Douglas’ thinking is dominated by an EU-type mindset, in which there is an implicit objective of internal self-sufficiency and internal prioritization – that the key question is how much we trade with each other, not how we all trade with the rest of the world.

Douglas adds some discussion of the defence priorities of CANZUK members. He shows that their current priorities are not aligned. Indeed they are not. That is why a new defence CANZUK agreement would be a change, not simply a continuation of the status quo. I think Douglas’ point is that he cannot see why CANZUK states would want to change their priorities. But that simply means he cannot see the merits of CANZUK states regarding each other as part of “us”, so that they would be interested in promoting each others’ interests as well as (perhaps even as much as) their own.

One reason for that might be the aspect of the core three CANZUK foundation blocks that Douglas did not touch upon: a migration agreement. The sense in which CANZUK citizens regard each others’ countries as much more alike than elsewhere in the world, and thus much more suitable as a place to settle, might naturally be mirrored in international cooperation over trade and defence. CANZUK citizens regard each others’ countries as (something close to) “us”. That is the most fundamental reason why a defence partnership makes sense.

Let’s back that up with some data. First, actual migration. UK citizens do move to the EU and US to live and work. There are around 1.2 million UK citizens living in the EU, and around 760,000 living in the US. But that is dwarfed by UK citizens moving to other CANZUK states. There are 1.3 million UK ex-pats in Australia, 670,000 in Canada and 310,000 in New Zealand. That is 2.3 million UK ex-pats elsewhere in CANZUK (about 45 per cent of all UK ex-pats), nearly twice as many as in the EU27 and three times as many as in the US — even though the population of the US is more than five times that of CANZ.  Of 600,000 New Zealanders living abroad, around 90 per cent live elsewhere in CANZUK. For Australia, the figure is about 22 per cent, with the UK as the single largest destination. The key exception here is Canada, where of 2.8 million ex-pats, 1.1 million are in the US, with the UK only third.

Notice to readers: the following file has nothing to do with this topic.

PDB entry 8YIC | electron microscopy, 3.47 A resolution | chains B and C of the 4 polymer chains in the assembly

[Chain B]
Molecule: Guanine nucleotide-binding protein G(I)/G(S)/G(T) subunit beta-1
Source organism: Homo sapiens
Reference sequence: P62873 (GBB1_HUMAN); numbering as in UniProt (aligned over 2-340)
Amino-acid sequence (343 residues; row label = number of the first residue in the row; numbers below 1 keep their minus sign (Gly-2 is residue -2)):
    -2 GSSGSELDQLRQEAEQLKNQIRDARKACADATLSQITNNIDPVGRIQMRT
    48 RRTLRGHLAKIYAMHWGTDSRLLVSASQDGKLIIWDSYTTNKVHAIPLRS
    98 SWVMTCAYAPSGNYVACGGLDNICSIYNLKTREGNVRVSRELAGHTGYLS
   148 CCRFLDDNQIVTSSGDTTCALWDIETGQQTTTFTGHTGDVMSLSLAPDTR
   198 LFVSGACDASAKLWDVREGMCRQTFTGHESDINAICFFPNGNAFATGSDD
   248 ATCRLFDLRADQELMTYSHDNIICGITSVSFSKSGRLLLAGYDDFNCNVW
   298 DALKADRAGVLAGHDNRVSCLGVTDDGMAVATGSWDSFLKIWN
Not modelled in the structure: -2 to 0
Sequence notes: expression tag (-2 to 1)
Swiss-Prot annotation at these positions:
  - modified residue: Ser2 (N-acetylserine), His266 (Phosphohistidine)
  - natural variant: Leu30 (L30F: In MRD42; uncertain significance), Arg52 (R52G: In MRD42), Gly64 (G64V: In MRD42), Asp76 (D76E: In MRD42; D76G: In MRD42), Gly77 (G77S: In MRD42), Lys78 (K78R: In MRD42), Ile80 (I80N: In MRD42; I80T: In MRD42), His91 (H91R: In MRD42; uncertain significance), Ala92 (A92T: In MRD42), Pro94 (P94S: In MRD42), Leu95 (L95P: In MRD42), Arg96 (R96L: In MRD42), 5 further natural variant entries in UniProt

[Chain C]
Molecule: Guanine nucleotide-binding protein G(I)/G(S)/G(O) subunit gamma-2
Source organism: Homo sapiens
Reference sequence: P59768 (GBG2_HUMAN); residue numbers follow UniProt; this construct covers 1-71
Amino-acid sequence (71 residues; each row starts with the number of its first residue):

UK voters regard folk from Canada, Australia and New Zealand qualitatively differently from those from other countries. A 2011 survey by the research firm YouGov found that Australia, New Zealand and Canada are regarded as “especially favourable” by 48, 47 and 44 per cent of Britons. The next most-favoured country, the U.S., was way behind at 31 per cent, and the most-favoured EU member, the Netherlands, had only half the favourability of those three countries, at 24 per cent. An as we can see in YouGov’s 2015 survey, UK citizens favour free movement within CANZUK to a much greater extent than in the cases of the US or EU.

Thus, alongside (and deeply connected to) the similarities in culture, political systems, law and regulation, the most fundamental aspect of CANZUK is the sense of “us”. Douglas may think that there is no value in “us” – that all that counts are regional economic priorities and that it does not matter if the common CANZUK way of doing things is dominated or replaced by European, US or Chinese ways. But a central lesson of the UK’s experience in the EU – a lesson we can take and apply in Canada and Australia as well – is that for geopolitical partnerships to last, a common sense of “us” is vital. CANZUK has that. That is most basic reason why it will work.